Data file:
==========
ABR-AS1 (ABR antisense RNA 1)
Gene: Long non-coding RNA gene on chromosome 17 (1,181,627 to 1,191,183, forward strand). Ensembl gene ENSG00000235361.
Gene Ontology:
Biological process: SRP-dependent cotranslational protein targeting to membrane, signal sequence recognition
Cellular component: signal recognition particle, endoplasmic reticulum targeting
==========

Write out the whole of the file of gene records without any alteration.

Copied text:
ABR-AS1 (ABR antisense RNA 1)
Gene: Long non-coding RNA gene on chromosome 17 (1,181,627 to 1,191,183, forward strand). Ensembl gene ENSG00000235361.
Gene Ontology:
Biological process: SRP-dependent cotranslational protein targeting to membrane, signal sequence recognition
Cellular component: signal recognition particle, endoplasmic reticulum targeting